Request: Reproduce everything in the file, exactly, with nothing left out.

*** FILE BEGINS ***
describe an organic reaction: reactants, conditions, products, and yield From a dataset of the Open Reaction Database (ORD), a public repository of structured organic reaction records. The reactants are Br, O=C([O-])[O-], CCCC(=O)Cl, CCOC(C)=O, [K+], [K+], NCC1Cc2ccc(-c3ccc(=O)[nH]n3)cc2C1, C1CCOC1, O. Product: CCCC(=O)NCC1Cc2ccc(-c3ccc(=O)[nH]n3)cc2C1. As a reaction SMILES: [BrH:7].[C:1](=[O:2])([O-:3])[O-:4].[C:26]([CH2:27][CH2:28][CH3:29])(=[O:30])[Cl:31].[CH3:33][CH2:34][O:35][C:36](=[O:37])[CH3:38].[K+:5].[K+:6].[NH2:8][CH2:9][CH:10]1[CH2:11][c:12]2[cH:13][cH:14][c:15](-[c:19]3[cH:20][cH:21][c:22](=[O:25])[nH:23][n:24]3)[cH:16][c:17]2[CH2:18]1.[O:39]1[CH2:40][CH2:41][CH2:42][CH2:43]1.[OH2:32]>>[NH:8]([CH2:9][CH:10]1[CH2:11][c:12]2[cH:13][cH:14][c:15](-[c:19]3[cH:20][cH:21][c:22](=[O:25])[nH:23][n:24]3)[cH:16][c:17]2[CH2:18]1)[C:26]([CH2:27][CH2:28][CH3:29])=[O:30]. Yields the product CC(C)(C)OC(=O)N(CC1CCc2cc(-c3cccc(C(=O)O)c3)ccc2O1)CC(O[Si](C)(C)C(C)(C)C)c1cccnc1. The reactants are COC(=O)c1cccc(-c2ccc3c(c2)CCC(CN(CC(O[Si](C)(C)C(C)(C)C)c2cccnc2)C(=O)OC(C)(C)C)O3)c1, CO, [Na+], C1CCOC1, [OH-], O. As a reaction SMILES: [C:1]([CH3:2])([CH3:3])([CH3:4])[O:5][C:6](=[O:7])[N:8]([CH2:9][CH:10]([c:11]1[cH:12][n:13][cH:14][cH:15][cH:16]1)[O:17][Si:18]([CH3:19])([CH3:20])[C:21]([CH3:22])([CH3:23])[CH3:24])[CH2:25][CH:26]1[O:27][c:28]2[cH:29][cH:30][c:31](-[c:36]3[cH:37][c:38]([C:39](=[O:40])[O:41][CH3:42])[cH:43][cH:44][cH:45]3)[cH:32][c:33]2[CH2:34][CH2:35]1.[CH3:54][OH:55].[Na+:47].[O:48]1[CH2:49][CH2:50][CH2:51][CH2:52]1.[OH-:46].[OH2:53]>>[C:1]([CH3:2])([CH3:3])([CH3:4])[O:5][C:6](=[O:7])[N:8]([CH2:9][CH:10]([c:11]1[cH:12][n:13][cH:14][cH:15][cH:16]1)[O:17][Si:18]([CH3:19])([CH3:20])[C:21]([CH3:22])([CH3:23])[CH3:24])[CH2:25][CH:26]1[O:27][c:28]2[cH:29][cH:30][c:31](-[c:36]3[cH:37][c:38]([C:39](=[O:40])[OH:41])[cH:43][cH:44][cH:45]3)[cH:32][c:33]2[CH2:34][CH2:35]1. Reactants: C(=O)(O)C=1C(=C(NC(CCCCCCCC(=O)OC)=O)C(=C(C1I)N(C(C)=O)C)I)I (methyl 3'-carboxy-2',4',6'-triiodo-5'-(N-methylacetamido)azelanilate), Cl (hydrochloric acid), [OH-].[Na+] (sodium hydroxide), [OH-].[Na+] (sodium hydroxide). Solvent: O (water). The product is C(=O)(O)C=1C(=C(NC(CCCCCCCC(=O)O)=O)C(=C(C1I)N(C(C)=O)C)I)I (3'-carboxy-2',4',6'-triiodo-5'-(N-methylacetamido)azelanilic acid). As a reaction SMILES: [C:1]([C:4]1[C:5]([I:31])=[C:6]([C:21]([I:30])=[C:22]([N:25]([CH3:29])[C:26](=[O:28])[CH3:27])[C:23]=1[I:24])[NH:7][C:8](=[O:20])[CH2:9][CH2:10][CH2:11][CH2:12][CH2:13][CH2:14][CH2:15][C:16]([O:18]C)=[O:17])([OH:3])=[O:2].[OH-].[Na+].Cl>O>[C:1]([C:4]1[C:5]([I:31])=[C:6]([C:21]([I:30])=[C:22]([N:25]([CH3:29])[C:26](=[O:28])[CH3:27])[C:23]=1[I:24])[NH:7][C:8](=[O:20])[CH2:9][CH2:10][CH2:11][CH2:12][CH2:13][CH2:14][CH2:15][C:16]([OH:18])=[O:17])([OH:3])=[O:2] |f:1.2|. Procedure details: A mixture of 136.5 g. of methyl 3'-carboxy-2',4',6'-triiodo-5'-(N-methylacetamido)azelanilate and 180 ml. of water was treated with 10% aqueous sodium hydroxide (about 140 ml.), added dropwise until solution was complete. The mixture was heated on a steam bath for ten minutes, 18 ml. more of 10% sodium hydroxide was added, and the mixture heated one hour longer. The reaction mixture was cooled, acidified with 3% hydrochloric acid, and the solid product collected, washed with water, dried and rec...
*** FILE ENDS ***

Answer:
describe an organic reaction: reactants, conditions, products, and yield From a dataset of the Open Reaction Database (ORD), a public repository of structured organic reaction records. The reactants are Br, O=C([O-])[O-], CCCC(=O)Cl, CCOC(C)=O, [K+], [K+], NCC1Cc2ccc(-c3ccc(=O)[nH]n3)cc2C1, C1CCOC1, O. Product: CCCC(=O)NCC1Cc2ccc(-c3ccc(=O)[nH]n3)cc2C1. As a reaction SMILES: [BrH:7].[C:1](=[O:2])([O-:3])[O-:4].[C:26]([CH2:27][CH2:28][CH3:29])(=[O:30])[Cl:31].[CH3:33][CH2:34][O:35][C:36](=[O:37])[CH3:38].[K+:5].[K+:6].[NH2:8][CH2:9][CH:10]1[CH2:11][c:12]2[cH:13][cH:14][c:15](-[c:19]3[cH:20][cH:21][c:22](=[O:25])[nH:23][n:24]3)[cH:16][c:17]2[CH2:18]1.[O:39]1[CH2:40][CH2:41][CH2:42][CH2:43]1.[OH2:32]>>[NH:8]([CH2:9][CH:10]1[CH2:11][c:12]2[cH:13][cH:14][c:15](-[c:19]3[cH:20][cH:21][c:22](=[O:25])[nH:23][n:24]3)[cH:16][c:17]2[CH2:18]1)[C:26]([CH2:27][CH2:28][CH3:29])=[O:30]. Yields the product CC(C)(C)OC(=O)N(CC1CCc2cc(-c3cccc(C(=O)O)c3)ccc2O1)CC(O[Si](C)(C)C(C)(C)C)c1cccnc1. The reactants are COC(=O)c1cccc(-c2ccc3c(c2)CCC(CN(CC(O[Si](C)(C)C(C)(C)C)c2cccnc2)C(=O)OC(C)(C)C)O3)c1, CO, [Na+], C1CCOC1, [OH-], O. As a reaction SMILES: [C:1]([CH3:2])([CH3:3])([CH3:4])[O:5][C:6](=[O:7])[N:8]([CH2:9][CH:10]([c:11]1[cH:12][n:13][cH:14][cH:15][cH:16]1)[O:17][Si:18]([CH3:19])([CH3:20])[C:21]([CH3:22])([CH3:23])[CH3:24])[CH2:25][CH:26]1[O:27][c:28]2[cH:29][cH:30][c:31](-[c:36]3[cH:37][c:38]([C:39](=[O:40])[O:41][CH3:42])[cH:43][cH:44][cH:45]3)[cH:32][c:33]2[CH2:34][CH2:35]1.[CH3:54][OH:55].[Na+:47].[O:48]1[CH2:49][CH2:50][CH2:51][CH2:52]1.[OH-:46].[OH2:53]>>[C:1]([CH3:2])([CH3:3])([CH3:4])[O:5][C:6](=[O:7])[N:8]([CH2:9][CH:10]([c:11]1[cH:12][n:13][cH:14][cH:15][cH:16]1)[O:17][Si:18]([CH3:19])([CH3:20])[C:21]([CH3:22])([CH3:23])[CH3:24])[CH2:25][CH:26]1[O:27][c:28]2[cH:29][cH:30][c:31](-[c:36]3[cH:37][c:38]([C:39](=[O:40])[OH:41])[cH:43][cH:44][cH:45]3)[cH:32][c:33]2[CH2:34][CH2:35]1. Reactants: C(=O)(O)C=1C(=C(NC(CCCCCCCC(=O)OC)=O)C(=C(C1I)N(C(C)=O)C)I)I (methyl 3'-carboxy-2',4',6'-triiodo-5'-(N-methylacetamido)azelanilate), Cl (hydrochloric acid), [OH-].[Na+] (sodium hydroxide), [OH-].[Na+] (sodium hydroxide). Solvent: O (water). The product is C(=O)(O)C=1C(=C(NC(CCCCCCCC(=O)O)=O)C(=C(C1I)N(C(C)=O)C)I)I (3'-carboxy-2',4',6'-triiodo-5'-(N-methylacetamido)azelanilic acid). As a reaction SMILES: [C:1]([C:4]1[C:5]([I:31])=[C:6]([C:21]([I:30])=[C:22]([N:25]([CH3:29])[C:26](=[O:28])[CH3:27])[C:23]=1[I:24])[NH:7][C:8](=[O:20])[CH2:9][CH2:10][CH2:11][CH2:12][CH2:13][CH2:14][CH2:15][C:16]([O:18]C)=[O:17])([OH:3])=[O:2].[OH-].[Na+].Cl>O>[C:1]([C:4]1[C:5]([I:31])=[C:6]([C:21]([I:30])=[C:22]([N:25]([CH3:29])[C:26](=[O:28])[CH3:27])[C:23]=1[I:24])[NH:7][C:8](=[O:20])[CH2:9][CH2:10][CH2:11][CH2:12][CH2:13][CH2:14][CH2:15][C:16]([OH:18])=[O:17])([OH:3])=[O:2] |f:1.2|. Procedure details: A mixture of 136.5 g. of methyl 3'-carboxy-2',4',6'-triiodo-5'-(N-methylacetamido)azelanilate and 180 ml. of water was treated with 10% aqueous sodium hydroxide (about 140 ml.), added dropwise until solution was complete. The mixture was heated on a steam bath for ten minutes, 18 ml. more of 10% sodium hydroxide was added, and the mixture heated one hour longer. The reaction mixture was cooled, acidified with 3% hydrochloric acid, and the solid product collected, washed with water, dried and rec...